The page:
The Philanthropic Career Path of Paul Winters
Like many people who work with nonprofit organizations, Paul Winters has a passion for helping people. After graduating with an English degree from Virginia Tech, and a short stint working as a systems analyst and programmer, Winters decided to enter Trinity Seminary. Afterward, he served as a senior pastor at a Presbyterian Church just outside Chicago for sixteen years, a position in which he became strong community leader and served as Moderator of the Chicago Metro Presbytery and Chairman of its Missions and Credentialing Committees.
Over time, Winters’ same desire to help others called him to attend law school at DePaul University so that he could benefit his community in a specific “hands-on” way.
Now, he is one of three partners at Wagenmaker & Oberly, a law firm that serves hundreds of nonprofits ranging from educational institutions, religious organizations, and public and private charities.
“From the time I was a child I was always drawn to the law, so it felt like a natural transition to turn my sense of higher calling and my beliefs into a palpable way of helping people,” Winters said. “I have the pleasure of going to work every single day and feel like what I’ve done by the time I go home has helped people help people. It’s a really great feeling.”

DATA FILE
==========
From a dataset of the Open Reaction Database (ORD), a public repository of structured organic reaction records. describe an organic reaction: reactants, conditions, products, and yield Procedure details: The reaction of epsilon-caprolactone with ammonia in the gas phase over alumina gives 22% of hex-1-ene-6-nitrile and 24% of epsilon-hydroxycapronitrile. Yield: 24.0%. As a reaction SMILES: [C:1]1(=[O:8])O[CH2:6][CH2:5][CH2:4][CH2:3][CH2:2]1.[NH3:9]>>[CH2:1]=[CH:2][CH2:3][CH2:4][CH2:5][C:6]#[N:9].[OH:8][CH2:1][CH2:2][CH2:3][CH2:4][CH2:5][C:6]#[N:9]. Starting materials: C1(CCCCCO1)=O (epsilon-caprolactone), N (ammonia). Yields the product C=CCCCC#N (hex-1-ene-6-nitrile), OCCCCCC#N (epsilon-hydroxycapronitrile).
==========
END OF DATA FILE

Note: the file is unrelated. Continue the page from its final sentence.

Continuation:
On top of his practice, Winters also teaches a course in the law school at DePaul, as well as a Legal Issues in Philanthropy course at Northwestern University School of Professional Studies (SPS). Winters’ SPS class focuses on providing legal knowledge for those operating and managing nonprofit organizations.
“The class seeks to cover some of the major themes that people who get involved in philanthropy need to keep in mind as they begin to operate in the context of a nonprofit organization,” Winters explained. “It gives students an introductory set of legal tools to help them navigate regulatory compliance issues, so they can get back to the things that drew them into serving in the nonprofit community in the first place.”
He continued, “People in nonprofits have a passion to affect positive change in the world, and so they dive in, but then what happens is they begin to bump into some of the regulatory compliance legal issues they didn’t anticipate. No one enters the nonprofit sector thinking ‘I really want to get embroiled in a legal dispute.’”
Winters has found the experience of working with students personally enriching. In his five-week course, he tries to offer a fluid structure, which is anchored by a core syllabus but also leaves room to address issues students are dealing with in their careers. Winters added:
“Northwestern SPS has been a wonderful experience for me. I’ve found the students are very inquisitive and have many creative, insightful questions. They have feet on the ground and are doing charitable nonprofit work. The questions we wrestle with in class are questions they’re wrestling with at work on a day-to-day basis. It’s an intersection of the real world and the classroom.”